* Originations to hit decade low due to rising rates
* Rates to rise after Fed ends securities buys in March
* Increased housing demand seen as unemployment falls
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By Corbett B. Daly
WASHINGTON, Jan 12 (Reuters) - U.S. residential mortgage originations will plunge 40 percent this year to the lowest level in a decade as home refinancing demand sinks with rising mortgage rates, the industry’s main trade group said.
Lenders will underwrite $1.28 trillion in home loans this year, down from $2.11 trillion in 2009, the Mortgage Bankers Association said in its annual forecast on Tuesday. That would be the lowest since $1.14 trillion in 2000.
The forecast was downgraded from December, when the MBA predicted originations would fall about 24 percent.
New purchase originations are expected to rise slightly to $776 billion from $742 billion in 2009. Refinance originations, however, are seen plunging to $502 billion this year from $1.372 trillion last year.
Interest rates are expected to rise when the Federal Reserve at the end of March stops buying mortgage backed securities. Thirty-year home loan rates averaged 5.09 percent in the week ended Jan. 7, down from 5.14 percent a week earlier and up marginally from 5.01 percent a year ago.
The mortgage bankers see 30-year fixed rates rising to 5.8 percent in 2010, 6.2 percent in 2011 and 6.5 percent in 2012.
The forecast decline is worse than what Chase Home Mortgage, one of the largest U.S. lenders, had seen in October.
Its chief executive officer, David Lowman, had forecast mortgage originations falling to about $1.5 trillion, saying that a rise in interest rates from record lows would bring mortgage originations “to a pretty hard stop.”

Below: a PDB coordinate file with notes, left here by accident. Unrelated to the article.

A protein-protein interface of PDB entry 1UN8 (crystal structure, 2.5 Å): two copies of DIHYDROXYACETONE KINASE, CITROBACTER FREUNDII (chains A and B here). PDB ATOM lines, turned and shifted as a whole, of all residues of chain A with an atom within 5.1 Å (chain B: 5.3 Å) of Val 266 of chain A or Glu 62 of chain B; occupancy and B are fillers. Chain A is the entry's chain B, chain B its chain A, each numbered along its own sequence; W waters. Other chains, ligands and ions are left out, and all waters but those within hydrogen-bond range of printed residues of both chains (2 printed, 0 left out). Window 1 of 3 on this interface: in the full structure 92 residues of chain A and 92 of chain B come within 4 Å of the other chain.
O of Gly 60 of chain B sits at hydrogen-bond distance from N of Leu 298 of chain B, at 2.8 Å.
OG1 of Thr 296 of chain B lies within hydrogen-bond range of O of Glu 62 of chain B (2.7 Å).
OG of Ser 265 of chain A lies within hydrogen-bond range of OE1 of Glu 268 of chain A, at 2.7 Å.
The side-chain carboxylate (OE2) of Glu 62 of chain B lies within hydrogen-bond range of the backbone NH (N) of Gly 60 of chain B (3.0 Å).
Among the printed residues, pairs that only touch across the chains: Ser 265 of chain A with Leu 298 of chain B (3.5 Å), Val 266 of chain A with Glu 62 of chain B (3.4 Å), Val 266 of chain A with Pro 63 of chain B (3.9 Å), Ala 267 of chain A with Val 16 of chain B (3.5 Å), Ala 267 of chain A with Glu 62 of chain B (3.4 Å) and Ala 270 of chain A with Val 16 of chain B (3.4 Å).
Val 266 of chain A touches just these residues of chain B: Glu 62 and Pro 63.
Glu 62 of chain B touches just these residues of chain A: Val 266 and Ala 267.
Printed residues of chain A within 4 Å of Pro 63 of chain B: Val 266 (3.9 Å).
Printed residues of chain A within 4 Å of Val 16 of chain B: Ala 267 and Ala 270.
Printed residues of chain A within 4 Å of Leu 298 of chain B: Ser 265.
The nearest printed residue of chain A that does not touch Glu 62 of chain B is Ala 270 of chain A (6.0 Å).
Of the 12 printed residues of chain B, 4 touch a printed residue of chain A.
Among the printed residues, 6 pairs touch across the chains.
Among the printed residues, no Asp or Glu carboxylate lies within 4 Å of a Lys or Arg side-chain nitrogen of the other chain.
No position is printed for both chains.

Despite the rise in rates, the mortgage bankers see increased demand for housing as unemployment falls, economic growth resumes and the financial system stabilizes.
Housing starts are seen rising to a seasonally adjusted annual pace of 743,000 from 554,000 in 2009, while total sales of previously owned homes are seen rising to a 5.378 million unit pace from 5.178 million units last year.
Prices, as measured by the Federal Housing Finance Agency Home Price Index, are seen flat in 2010 after falling 4.1 percent last year. Prices in 2011 are seen rising 2.8 percent in 2011 and 5.0 percent in 2012.
The mortgage group said it expected the economy to grow 2.7 percent, from fourth quarter to fourth quarter, in 2010, compared to a 0.2 percent expected contraction in 2009.
The MBA on Tuesday also said it will encourage creation of a new type of government-guaranteed mortgage security that would be backed by privately owned, government-chartered “mortgage-credit guarantor entities” based off existing U.S. mortgage finance giants Fannie Mae and Freddie Mac.
Additional reporting by Al Yoon; Editing by Andrew Hay